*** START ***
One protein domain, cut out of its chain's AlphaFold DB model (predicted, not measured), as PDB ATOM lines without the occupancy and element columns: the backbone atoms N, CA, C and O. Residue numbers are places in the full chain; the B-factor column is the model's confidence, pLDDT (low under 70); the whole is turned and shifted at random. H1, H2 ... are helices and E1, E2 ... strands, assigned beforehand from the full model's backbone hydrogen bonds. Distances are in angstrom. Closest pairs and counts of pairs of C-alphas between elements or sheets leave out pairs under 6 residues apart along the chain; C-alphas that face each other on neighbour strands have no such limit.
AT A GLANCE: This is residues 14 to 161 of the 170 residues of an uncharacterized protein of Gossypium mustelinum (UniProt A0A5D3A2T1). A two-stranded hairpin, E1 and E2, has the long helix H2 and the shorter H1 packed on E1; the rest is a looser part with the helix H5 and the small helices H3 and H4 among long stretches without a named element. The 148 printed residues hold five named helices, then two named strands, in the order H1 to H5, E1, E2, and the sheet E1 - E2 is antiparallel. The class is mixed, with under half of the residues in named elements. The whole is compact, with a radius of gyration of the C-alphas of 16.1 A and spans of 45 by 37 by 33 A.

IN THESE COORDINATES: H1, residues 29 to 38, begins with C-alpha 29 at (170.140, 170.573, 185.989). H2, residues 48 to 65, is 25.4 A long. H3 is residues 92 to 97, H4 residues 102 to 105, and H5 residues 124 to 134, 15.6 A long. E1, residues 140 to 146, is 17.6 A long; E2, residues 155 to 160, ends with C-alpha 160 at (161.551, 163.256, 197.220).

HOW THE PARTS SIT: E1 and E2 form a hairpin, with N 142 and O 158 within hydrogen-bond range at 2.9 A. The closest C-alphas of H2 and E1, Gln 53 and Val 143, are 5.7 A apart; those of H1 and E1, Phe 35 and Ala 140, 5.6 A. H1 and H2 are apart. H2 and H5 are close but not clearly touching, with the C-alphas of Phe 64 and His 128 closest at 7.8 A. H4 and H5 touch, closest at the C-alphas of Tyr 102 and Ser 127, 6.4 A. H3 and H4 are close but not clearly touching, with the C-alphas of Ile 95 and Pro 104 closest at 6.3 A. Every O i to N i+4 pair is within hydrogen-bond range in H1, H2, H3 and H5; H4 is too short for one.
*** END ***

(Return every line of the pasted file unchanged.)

One protein domain, cut out of its chain's AlphaFold DB model (predicted, not measured), as PDB ATOM lines without the occupancy and element columns: the backbone atoms N, CA, C and O. Residue numbers are places in the full chain; the B-factor column is the model's confidence, pLDDT (low under 70); the whole is turned and shifted at random. H1, H2 ... are helices and E1, E2 ... strands, assigned beforehand from the full model's backbone hydrogen bonds. Distances are in angstrom. Closest pairs and counts of pairs of C-alphas between elements or sheets leave out pairs under 6 residues apart along the chain; C-alphas that face each other on neighbour strands have no such limit.
AT A GLANCE: This is residues 14 to 161 of the 170 residues of an uncharacterized protein of Gossypium mustelinum (UniProt A0A5D3A2T1). A two-stranded hairpin, E1 and E2, has the long helix H2 and the shorter H1 packed on E1; the rest is a looser part with the helix H5 and the small helices H3 and H4 among long stretches without a named element. The 148 printed residues hold five named helices, then two named strands, in the order H1 to H5, E1, E2, and the sheet E1 - E2 is antiparallel. The class is mixed, with under half of the residues in named elements. The whole is compact, with a radius of gyration of the C-alphas of 16.1 A and spans of 45 by 37 by 33 A.

IN THESE COORDINATES: H1, residues 29 to 38, begins with C-alpha 29 at (170.140, 170.573, 185.989). H2, residues 48 to 65, is 25.4 A long. H3 is residues 92 to 97, H4 residues 102 to 105, and H5 residues 124 to 134, 15.6 A long. E1, residues 140 to 146, is 17.6 A long; E2, residues 155 to 160, ends with C-alpha 160 at (161.551, 163.256, 197.220).

HOW THE PARTS SIT: E1 and E2 form a hairpin, with N 142 and O 158 within hydrogen-bond range at 2.9 A. The closest C-alphas of H2 and E1, Gln 53 and Val 143, are 5.7 A apart; those of H1 and E1, Phe 35 and Ala 140, 5.6 A. H1 and H2 are apart. H2 and H5 are close but not clearly touching, with the C-alphas of Phe 64 and His 128 closest at 7.8 A. H4 and H5 touch, closest at the C-alphas of Tyr 102 and Ser 127, 6.4 A. H3 and H4 are close but not clearly touching, with the C-alphas of Ile 95 and Pro 104 closest at 6.3 A. Every O i to N i+4 pair is within hydrogen-bond range in H1, H2, H3 and H5; H4 is too short for one.